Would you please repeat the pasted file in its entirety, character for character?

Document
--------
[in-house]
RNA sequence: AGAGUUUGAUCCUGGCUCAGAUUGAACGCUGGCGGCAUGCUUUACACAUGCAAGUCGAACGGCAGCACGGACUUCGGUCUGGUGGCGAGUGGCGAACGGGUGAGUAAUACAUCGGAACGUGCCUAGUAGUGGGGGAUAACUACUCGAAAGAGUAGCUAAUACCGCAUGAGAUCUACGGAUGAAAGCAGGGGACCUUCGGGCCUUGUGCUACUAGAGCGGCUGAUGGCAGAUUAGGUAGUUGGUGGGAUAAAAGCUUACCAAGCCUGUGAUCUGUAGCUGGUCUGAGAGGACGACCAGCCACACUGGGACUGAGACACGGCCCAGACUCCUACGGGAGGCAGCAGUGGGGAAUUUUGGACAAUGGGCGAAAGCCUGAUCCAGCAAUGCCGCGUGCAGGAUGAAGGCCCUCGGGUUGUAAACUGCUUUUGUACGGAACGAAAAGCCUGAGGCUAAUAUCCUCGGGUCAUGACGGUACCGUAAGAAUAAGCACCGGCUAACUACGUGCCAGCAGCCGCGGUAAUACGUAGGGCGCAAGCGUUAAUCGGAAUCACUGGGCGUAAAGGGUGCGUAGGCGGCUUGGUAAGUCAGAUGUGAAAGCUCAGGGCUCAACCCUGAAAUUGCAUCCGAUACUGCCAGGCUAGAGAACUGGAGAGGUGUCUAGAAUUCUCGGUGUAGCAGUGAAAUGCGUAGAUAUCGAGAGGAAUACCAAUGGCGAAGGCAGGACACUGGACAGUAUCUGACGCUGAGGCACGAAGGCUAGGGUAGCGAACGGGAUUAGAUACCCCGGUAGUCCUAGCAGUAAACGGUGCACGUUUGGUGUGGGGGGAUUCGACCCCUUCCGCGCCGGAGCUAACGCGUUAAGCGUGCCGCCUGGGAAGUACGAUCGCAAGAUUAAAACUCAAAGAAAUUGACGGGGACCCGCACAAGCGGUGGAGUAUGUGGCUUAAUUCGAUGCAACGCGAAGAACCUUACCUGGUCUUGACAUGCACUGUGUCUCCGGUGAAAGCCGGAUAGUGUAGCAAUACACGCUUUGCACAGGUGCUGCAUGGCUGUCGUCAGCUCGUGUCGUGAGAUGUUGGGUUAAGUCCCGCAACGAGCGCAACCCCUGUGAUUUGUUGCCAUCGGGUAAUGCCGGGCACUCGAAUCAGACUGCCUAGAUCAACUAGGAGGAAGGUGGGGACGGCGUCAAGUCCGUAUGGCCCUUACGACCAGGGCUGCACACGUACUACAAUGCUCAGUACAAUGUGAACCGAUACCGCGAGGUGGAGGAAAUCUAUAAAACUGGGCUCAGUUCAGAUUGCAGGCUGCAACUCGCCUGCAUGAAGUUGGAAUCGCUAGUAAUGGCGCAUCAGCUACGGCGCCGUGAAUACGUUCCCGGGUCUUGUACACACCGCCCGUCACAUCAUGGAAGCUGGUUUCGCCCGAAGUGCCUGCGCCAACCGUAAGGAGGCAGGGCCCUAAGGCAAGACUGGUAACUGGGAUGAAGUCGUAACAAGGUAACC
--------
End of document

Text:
[in-house]
RNA sequence: AGAGUUUGAUCCUGGCUCAGAUUGAACGCUGGCGGCAUGCUUUACACAUGCAAGUCGAACGGCAGCACGGACUUCGGUCUGGUGGCGAGUGGCGAACGGGUGAGUAAUACAUCGGAACGUGCCUAGUAGUGGGGGAUAACUACUCGAAAGAGUAGCUAAUACCGCAUGAGAUCUACGGAUGAAAGCAGGGGACCUUCGGGCCUUGUGCUACUAGAGCGGCUGAUGGCAGAUUAGGUAGUUGGUGGGAUAAAAGCUUACCAAGCCUGUGAUCUGUAGCUGGUCUGAGAGGACGACCAGCCACACUGGGACUGAGACACGGCCCAGACUCCUACGGGAGGCAGCAGUGGGGAAUUUUGGACAAUGGGCGAAAGCCUGAUCCAGCAAUGCCGCGUGCAGGAUGAAGGCCCUCGGGUUGUAAACUGCUUUUGUACGGAACGAAAAGCCUGAGGCUAAUAUCCUCGGGUCAUGACGGUACCGUAAGAAUAAGCACCGGCUAACUACGUGCCAGCAGCCGCGGUAAUACGUAGGGCGCAAGCGUUAAUCGGAAUCACUGGGCGUAAAGGGUGCGUAGGCGGCUUGGUAAGUCAGAUGUGAAAGCUCAGGGCUCAACCCUGAAAUUGCAUCCGAUACUGCCAGGCUAGAGAACUGGAGAGGUGUCUAGAAUUCUCGGUGUAGCAGUGAAAUGCGUAGAUAUCGAGAGGAAUACCAAUGGCGAAGGCAGGACACUGGACAGUAUCUGACGCUGAGGCACGAAGGCUAGGGUAGCGAACGGGAUUAGAUACCCCGGUAGUCCUAGCAGUAAACGGUGCACGUUUGGUGUGGGGGGAUUCGACCCCUUCCGCGCCGGAGCUAACGCGUUAAGCGUGCCGCCUGGGAAGUACGAUCGCAAGAUUAAAACUCAAAGAAAUUGACGGGGACCCGCACAAGCGGUGGAGUAUGUGGCUUAAUUCGAUGCAACGCGAAGAACCUUACCUGGUCUUGACAUGCACUGUGUCUCCGGUGAAAGCCGGAUAGUGUAGCAAUACACGCUUUGCACAGGUGCUGCAUGGCUGUCGUCAGCUCGUGUCGUGAGAUGUUGGGUUAAGUCCCGCAACGAGCGCAACCCCUGUGAUUUGUUGCCAUCGGGUAAUGCCGGGCACUCGAAUCAGACUGCCUAGAUCAACUAGGAGGAAGGUGGGGACGGCGUCAAGUCCGUAUGGCCCUUACGACCAGGGCUGCACACGUACUACAAUGCUCAGUACAAUGUGAACCGAUACCGCGAGGUGGAGGAAAUCUAUAAAACUGGGCUCAGUUCAGAUUGCAGGCUGCAACUCGCCUGCAUGAAGUUGGAAUCGCUAGUAAUGGCGCAUCAGCUACGGCGCCGUGAAUACGUUCCCGGGUCUUGUACACACCGCCCGUCACAUCAUGGAAGCUGGUUUCGCCCGAAGUGCCUGCGCCAACCGUAAGGAGGCAGGGCCCUAAGGCAAGACUGGUAACUGGGAUGAAGUCGUAACAAGGUAACC